Great tips this will be my first shoot with a newborn and I am very excited!

Lauren - March 29, 2011 - 11:31 am

Thanks for stopping by!

Kari Layland - March 24, 2011 - 2:47 pm

Great tips. Thanks for sharing!

[...] See the original post here. [...]

Lauren - August 24, 2010 - 8:41 am

Thanks Lisa… I think there are a couple of different reasons that the mom should have a bottle handy if she’s breastfeeding.

First, if the baby gets hungry during the session, the bottle is going to be a quicker feed than breastfeeding.

Also, if mom or dad wants to feed the baby via bottle, it can make for some cute photo opportunities.

And last, I think having a bottle on standby is comforting to the mother. If she is nervous about having to stop the session just to go nurse, then having a convenient alternative to nursing will probably comfort her some.

I have to point out a couple of other things though…

Some parents don’t want to introduce pacis or bottles during the first year of life because of the potential for nipple confusion. I was like this and didn’t introduce a paci or bottle for at least 2 weeks. If the parents don’t want to use a bottle yet, then definitely don’t pressure them to just for the sake of the session. Just be prepared for 30 minutes to an hour of nursing time in the middle of the session.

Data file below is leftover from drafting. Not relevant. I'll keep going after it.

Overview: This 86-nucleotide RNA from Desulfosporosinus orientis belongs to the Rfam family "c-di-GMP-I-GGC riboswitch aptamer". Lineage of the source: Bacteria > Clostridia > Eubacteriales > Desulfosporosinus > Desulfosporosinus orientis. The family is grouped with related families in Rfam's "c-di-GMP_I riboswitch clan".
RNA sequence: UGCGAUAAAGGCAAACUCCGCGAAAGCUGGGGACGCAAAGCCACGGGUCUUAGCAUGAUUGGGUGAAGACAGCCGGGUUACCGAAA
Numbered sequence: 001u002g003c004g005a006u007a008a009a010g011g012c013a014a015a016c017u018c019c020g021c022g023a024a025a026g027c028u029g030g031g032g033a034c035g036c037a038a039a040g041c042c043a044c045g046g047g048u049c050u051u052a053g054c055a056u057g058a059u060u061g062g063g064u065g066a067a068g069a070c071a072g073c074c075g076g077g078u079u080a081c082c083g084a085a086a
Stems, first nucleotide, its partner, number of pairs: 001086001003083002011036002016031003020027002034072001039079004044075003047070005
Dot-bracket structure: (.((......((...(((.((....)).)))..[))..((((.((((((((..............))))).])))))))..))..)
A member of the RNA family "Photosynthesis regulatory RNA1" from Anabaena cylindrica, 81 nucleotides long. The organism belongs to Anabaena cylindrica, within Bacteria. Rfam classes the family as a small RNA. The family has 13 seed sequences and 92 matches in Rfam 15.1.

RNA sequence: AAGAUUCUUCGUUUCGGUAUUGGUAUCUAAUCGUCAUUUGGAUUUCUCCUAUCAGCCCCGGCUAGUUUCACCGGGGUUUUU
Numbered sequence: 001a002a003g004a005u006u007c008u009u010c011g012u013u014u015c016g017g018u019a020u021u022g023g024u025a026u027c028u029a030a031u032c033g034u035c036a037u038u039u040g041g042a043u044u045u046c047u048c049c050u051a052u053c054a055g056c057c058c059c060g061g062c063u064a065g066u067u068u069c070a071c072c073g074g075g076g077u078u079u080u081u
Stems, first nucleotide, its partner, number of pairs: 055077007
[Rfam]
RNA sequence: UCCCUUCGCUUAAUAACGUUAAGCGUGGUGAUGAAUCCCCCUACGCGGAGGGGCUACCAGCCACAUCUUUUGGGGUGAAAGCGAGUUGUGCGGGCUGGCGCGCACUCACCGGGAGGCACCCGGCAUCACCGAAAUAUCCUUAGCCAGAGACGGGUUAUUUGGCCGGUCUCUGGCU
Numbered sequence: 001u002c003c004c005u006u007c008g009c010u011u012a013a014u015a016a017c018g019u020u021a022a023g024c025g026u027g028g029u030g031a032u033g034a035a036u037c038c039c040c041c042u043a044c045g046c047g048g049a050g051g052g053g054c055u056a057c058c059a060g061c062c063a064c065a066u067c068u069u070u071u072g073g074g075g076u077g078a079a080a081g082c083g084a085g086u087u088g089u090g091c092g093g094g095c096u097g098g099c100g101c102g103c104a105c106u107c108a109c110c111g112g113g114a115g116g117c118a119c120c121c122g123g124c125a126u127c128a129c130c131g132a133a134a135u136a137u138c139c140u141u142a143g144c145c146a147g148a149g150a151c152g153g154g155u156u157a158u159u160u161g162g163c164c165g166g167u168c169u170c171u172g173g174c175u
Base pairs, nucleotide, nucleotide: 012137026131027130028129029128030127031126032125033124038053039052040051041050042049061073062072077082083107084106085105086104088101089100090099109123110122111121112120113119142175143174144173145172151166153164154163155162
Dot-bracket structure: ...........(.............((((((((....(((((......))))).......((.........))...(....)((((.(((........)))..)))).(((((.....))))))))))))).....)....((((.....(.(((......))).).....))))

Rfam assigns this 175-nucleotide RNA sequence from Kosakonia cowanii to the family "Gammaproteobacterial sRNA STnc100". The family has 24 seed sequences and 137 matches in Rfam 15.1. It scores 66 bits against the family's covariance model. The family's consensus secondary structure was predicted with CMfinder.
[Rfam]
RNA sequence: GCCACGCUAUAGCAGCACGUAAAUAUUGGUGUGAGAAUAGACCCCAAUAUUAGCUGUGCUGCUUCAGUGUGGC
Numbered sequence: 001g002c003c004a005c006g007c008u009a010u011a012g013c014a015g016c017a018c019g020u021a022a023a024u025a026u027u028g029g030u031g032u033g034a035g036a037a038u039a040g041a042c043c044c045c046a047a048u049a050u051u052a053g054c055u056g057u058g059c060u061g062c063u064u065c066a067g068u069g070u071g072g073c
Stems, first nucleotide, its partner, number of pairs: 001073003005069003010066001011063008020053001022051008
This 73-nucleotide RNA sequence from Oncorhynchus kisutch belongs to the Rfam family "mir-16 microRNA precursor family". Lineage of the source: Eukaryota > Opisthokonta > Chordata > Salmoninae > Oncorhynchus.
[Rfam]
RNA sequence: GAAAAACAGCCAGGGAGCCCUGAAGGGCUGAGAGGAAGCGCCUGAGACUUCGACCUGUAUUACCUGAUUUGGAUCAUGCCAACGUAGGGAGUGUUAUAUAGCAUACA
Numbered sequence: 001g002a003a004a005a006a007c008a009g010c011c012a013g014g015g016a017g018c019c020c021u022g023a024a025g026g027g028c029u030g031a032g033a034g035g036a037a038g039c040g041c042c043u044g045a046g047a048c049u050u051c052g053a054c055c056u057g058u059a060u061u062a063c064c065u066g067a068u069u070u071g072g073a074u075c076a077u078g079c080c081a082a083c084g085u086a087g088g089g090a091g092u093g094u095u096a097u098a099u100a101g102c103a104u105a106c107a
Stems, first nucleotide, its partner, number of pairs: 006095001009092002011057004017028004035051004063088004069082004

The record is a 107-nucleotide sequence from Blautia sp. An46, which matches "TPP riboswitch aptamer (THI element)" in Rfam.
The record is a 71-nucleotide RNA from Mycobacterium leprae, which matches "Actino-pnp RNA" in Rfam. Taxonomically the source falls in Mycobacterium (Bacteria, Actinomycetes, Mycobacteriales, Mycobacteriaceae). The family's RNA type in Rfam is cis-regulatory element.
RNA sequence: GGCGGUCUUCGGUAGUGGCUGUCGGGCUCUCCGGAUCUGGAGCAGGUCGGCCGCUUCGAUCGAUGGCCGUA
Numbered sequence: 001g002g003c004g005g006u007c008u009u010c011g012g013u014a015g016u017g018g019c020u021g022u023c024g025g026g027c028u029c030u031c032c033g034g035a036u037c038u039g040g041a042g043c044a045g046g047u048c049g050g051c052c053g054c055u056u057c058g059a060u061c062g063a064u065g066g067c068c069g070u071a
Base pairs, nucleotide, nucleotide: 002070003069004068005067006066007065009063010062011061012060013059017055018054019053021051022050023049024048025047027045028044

And last, the mom may want pictures of her nursing the baby. In this case, she wouldn’t need to have a bottle prepared and you could just go with the natural flow of the session and get the nursing shots when baby gets hungry.

Hope this helps. ~L

Toni Nelson - August 24, 2010 - 7:43 am

Thanks so much for sharing this. These are wonderful tips to give to parents.

Alison - August 24, 2010 - 7:11 am

This is a great post! I caught it from All Things Baby, but wanted to stop over and thank you myself! I am just diving into the newborn world and love working with them. Any tips & tricks to share with parents are wonderful!

Lisa - August 24, 2010 - 6:54 am

This is great advice, and I’m taking notes. I also have a questions about a suggestion you posted above:

“If you breast feed and can, have at least one bottle pumped for feeding.”

Is this so that someone else can feed the baby besides mom?

Bart J. Leger - July 10, 2010 - 8:47 pm

Great Post! Awesome images.Thanks for the tips.

[...] a previous post about preparing for a newborn session, I mentioned that newborn sessions takes lots of patience… lots and lots of it. And just when [...]

Your email is never published or shared. Required fields are marked *

*

*

back to top|contact me